“They look like articles, but they work like ads-and they’re crucial in conditioning the market” –Charlene Prounis
Advertorials, also known as native ads, are great for getting your product message across and can raise awareness of your product/brand immensely. With that being said, it is easy to fall into a convenient ‘let’s just say what we want to say and stick it on a website’ pattern, which is a waste of what could have been a great advertorial.
This blog covers 7 basic tips and tricks on how to create an advertorials that looks good, tells your story, and sells your product.
1. Scope your surroundings
Let’s take Buzzfeed as an example.
Their layout is a combination of messy and tidy due to the variety of different types of images and headlines mixed with strict column definitions. Meaning almost anything goes, as long as it is aligned. Your advertorial will have to follow the same rules to make sure that it is accepted as interesting content by the readers, as reaching the readers is your goal. Adhering to a website’s set design rules goes for any type of website so, for example, if you placed an advertorial on the Guardian’s website it would have to be less messy and conform to the Guardian’s design rules in order not to stand out like a sore thumb. People that are active online will be able to spot an advertorial from a mile away, but your job is to not be added to the list of advertorials that inspire online pictures like these:
2. It’s all about headlines
Your goal is to blend in to the website and make readers want to read your advertorial and participate in your advertorial call to action. We discussed the design element, but content is also very important.
If the website you want to place your advertorial on is like Buzzfeed, a fun loving anything goes type of website, you are better off writing a headline like “The craziest cat you have ever seen!” instead of “Delirious cat chases own tail without success” or “How to get rid of horrible headaches” instead of “New headache solutions”. You need to adapt your advertorial headline to the tone of voice that the website uses in their headlines.
3. Get to know the audience
Find out what the audience wants and who they are. Do they prefer dramatic stories, happy and uplifting stories, factual articles, or something else? Are they mostly teenagers or do more middle aged people visit the website? Research the most read articles of the website and possibly see if the website can provide you with some analytics on their readers’ behaviour. You can use this as an advantage to tailor your copy to their exact preferences.
4. Tone of voice
Above, I mentioned tone of voice regarding headlines, but that isn’t where it ends. Tailor your content to match the website’s content to a T. How does the website usually start its articles? With a funny anecdote, immediate factual information, or another way? Research the website’s own content and write yours in the same way. This is not only to make it look the same, it is also to make sure that the website’s dedicated readers aren’t put off by your different style of writing. A lot of readers like the safety of knowing how an article will be built, and straying from their expectations may not work out for you.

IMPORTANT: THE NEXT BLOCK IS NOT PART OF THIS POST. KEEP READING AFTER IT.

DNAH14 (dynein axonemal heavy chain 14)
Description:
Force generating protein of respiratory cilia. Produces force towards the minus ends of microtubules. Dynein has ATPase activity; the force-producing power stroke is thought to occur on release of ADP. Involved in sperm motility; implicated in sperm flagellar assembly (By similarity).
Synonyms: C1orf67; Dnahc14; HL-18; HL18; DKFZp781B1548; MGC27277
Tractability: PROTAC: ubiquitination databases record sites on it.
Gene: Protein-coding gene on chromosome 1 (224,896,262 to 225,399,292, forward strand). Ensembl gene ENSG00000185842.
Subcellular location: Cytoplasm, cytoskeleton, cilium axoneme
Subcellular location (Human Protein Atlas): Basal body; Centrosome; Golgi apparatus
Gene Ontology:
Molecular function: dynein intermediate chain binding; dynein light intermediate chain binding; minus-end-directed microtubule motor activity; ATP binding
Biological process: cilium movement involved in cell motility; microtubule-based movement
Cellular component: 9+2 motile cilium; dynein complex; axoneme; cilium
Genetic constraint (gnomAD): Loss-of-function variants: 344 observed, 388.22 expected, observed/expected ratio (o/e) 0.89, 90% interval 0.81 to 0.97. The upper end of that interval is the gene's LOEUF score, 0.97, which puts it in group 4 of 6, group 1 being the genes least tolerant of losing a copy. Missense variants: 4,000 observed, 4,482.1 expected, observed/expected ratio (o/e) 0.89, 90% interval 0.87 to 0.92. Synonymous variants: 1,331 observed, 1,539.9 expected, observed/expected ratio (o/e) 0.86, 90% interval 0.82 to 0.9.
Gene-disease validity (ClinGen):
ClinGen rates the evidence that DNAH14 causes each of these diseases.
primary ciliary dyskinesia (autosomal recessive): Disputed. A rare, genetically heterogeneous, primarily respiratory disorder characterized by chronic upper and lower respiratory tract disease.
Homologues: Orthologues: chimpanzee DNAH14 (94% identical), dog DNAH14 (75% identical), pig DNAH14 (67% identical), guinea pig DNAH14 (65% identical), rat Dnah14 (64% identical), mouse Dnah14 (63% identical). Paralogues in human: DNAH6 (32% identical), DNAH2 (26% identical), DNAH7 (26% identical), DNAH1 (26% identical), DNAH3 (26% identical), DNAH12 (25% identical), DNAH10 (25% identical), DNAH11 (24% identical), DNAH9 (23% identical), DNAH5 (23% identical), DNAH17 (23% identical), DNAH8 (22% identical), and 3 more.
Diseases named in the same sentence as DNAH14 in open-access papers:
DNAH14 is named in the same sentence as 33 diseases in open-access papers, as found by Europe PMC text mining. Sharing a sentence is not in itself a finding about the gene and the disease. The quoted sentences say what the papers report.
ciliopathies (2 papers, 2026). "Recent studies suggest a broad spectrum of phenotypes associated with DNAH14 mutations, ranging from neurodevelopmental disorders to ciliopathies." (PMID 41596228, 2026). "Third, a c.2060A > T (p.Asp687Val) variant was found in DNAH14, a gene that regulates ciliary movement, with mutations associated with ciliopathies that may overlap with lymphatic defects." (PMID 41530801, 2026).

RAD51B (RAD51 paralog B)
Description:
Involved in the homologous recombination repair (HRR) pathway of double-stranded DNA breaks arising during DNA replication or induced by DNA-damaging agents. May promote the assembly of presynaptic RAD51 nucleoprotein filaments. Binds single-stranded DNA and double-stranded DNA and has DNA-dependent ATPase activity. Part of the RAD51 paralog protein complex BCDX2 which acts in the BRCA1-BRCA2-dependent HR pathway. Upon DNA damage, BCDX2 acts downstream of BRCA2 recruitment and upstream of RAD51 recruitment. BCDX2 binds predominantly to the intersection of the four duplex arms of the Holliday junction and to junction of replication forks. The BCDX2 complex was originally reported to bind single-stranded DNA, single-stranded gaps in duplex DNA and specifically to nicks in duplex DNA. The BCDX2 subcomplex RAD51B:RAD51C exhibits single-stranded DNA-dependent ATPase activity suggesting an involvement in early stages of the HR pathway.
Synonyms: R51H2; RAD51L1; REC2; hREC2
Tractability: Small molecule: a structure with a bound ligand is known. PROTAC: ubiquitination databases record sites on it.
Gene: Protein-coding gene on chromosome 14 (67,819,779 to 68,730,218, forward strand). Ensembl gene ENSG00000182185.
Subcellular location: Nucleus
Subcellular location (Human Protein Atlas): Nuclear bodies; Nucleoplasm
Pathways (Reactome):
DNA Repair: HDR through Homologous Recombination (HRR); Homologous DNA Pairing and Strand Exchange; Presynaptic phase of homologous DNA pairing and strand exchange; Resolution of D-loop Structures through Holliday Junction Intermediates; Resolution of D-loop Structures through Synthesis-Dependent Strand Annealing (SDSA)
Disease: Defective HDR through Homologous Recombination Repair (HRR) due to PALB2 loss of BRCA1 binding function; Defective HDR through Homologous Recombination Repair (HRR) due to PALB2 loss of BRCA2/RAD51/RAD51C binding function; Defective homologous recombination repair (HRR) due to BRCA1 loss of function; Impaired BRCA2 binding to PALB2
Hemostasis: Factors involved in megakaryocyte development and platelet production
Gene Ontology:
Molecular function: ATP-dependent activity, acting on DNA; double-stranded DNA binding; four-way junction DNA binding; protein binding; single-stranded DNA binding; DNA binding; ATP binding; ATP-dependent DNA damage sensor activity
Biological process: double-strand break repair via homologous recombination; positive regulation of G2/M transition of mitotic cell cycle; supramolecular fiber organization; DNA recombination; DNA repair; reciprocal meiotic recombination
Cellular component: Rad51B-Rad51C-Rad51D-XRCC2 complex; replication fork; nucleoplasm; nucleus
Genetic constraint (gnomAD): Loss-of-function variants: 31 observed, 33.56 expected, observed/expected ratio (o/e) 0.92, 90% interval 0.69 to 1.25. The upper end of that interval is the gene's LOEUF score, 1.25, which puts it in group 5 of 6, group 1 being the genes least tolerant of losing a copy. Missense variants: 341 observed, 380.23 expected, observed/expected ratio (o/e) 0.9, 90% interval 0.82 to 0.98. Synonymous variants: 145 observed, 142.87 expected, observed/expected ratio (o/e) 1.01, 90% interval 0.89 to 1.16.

5. Create a compelling story
So, you got the headline right as well as the tone of voice and order of your content, but what about the actual story that you are going to tell in order to make sales. Seeing as you already got to know your audience, you know what they like and hopefully also what their problems are. You can use this information to create a story that they can relate to. If the readers appear to be middle aged and extremely active on skin-care articles, tell a story about a 40 year old who had tried a lot of different creams to get rid of her wrinkles, emphasize how she really grew tired of the, what felt like, neverending search for a product that worked and end with a bang stating how as soon as she started using your product, she immediately saw an improvement and wouldn’t want to go another day without it. Add some more testimonies, et voila, you will have engaged your audience and are highly likely to see your call to action (which could be a text-embedded link to your product webshop) activity increase.
6. What do you want the readers to do? Help them out
One of the most important parts of creating an advertorial is adding a call to action. It has been mentioned in the previous tip, but needed more emphasis to stress its importance because even though your advertorial is wonderful in many ways… no call to action equals no direct sales. Okay, so some readers might do organic searches to find your product, but do you really want to take that chance?
7. Website ad policy
To conclude the tips and tricks, I advise anyone that is looking in to creating an advertorial to check the advertising policy of the website on which you will be placing your advertorial. You don’t want to put in a lot of work only to see it be denied due to some restrictions and rules that you overlooked. Put in the extra few minutes of finding the advertising policy online, or contact the website owners to see if they can inform you personally.
Make sure to do your research before creating your advertorial, as it can save you a lot of time and money, should the issue arise that it doesn’t fit the current look and feel of the website. Also, if a website has such strict rules and layouts, it might even make your job easier as it basically lays out a template of how to fit in.
Check out these interesting posts on advertorials: